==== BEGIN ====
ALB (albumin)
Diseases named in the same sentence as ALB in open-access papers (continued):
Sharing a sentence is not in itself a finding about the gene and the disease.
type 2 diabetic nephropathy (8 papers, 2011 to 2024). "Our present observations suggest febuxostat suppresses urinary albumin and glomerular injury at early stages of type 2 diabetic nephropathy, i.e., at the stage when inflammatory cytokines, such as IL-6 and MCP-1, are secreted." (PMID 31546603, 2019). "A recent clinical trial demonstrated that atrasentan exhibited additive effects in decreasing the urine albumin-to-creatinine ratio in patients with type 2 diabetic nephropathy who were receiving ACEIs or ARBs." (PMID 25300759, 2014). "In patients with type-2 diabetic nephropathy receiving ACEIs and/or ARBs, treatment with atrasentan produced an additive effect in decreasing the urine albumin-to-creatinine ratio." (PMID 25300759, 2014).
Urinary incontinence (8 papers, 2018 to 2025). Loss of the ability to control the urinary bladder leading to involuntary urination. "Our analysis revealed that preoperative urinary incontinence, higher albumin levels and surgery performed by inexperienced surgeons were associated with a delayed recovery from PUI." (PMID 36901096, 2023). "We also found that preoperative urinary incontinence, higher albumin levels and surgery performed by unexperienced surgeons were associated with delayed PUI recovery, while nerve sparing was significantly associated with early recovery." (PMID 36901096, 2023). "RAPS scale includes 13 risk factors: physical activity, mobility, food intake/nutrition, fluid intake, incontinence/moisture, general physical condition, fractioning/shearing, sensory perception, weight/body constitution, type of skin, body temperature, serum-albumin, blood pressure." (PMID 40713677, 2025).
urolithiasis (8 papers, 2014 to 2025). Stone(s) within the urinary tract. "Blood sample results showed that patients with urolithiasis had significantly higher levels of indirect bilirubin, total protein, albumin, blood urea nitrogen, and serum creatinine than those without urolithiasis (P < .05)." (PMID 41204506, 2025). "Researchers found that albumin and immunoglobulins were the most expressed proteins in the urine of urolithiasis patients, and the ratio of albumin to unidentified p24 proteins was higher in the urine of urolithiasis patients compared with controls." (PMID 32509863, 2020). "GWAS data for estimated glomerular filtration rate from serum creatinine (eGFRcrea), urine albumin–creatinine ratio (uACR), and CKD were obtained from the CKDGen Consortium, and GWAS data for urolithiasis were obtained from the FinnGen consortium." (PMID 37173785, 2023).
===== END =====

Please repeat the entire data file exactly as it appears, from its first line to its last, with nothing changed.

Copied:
ALB (albumin)
Diseases named in the same sentence as ALB in open-access papers (continued):
Sharing a sentence is not in itself a finding about the gene and the disease.
type 2 diabetic nephropathy (8 papers, 2011 to 2024). "Our present observations suggest febuxostat suppresses urinary albumin and glomerular injury at early stages of type 2 diabetic nephropathy, i.e., at the stage when inflammatory cytokines, such as IL-6 and MCP-1, are secreted." (PMID 31546603, 2019). "A recent clinical trial demonstrated that atrasentan exhibited additive effects in decreasing the urine albumin-to-creatinine ratio in patients with type 2 diabetic nephropathy who were receiving ACEIs or ARBs." (PMID 25300759, 2014). "In patients with type-2 diabetic nephropathy receiving ACEIs and/or ARBs, treatment with atrasentan produced an additive effect in decreasing the urine albumin-to-creatinine ratio." (PMID 25300759, 2014).
Urinary incontinence (8 papers, 2018 to 2025). Loss of the ability to control the urinary bladder leading to involuntary urination. "Our analysis revealed that preoperative urinary incontinence, higher albumin levels and surgery performed by inexperienced surgeons were associated with a delayed recovery from PUI." (PMID 36901096, 2023). "We also found that preoperative urinary incontinence, higher albumin levels and surgery performed by unexperienced surgeons were associated with delayed PUI recovery, while nerve sparing was significantly associated with early recovery." (PMID 36901096, 2023). "RAPS scale includes 13 risk factors: physical activity, mobility, food intake/nutrition, fluid intake, incontinence/moisture, general physical condition, fractioning/shearing, sensory perception, weight/body constitution, type of skin, body temperature, serum-albumin, blood pressure." (PMID 40713677, 2025).
urolithiasis (8 papers, 2014 to 2025). Stone(s) within the urinary tract. "Blood sample results showed that patients with urolithiasis had significantly higher levels of indirect bilirubin, total protein, albumin, blood urea nitrogen, and serum creatinine than those without urolithiasis (P < .05)." (PMID 41204506, 2025). "Researchers found that albumin and immunoglobulins were the most expressed proteins in the urine of urolithiasis patients, and the ratio of albumin to unidentified p24 proteins was higher in the urine of urolithiasis patients compared with controls." (PMID 32509863, 2020). "GWAS data for estimated glomerular filtration rate from serum creatinine (eGFRcrea), urine albumin–creatinine ratio (uACR), and CKD were obtained from the CKDGen Consortium, and GWAS data for urolithiasis were obtained from the FinnGen consortium." (PMID 37173785, 2023).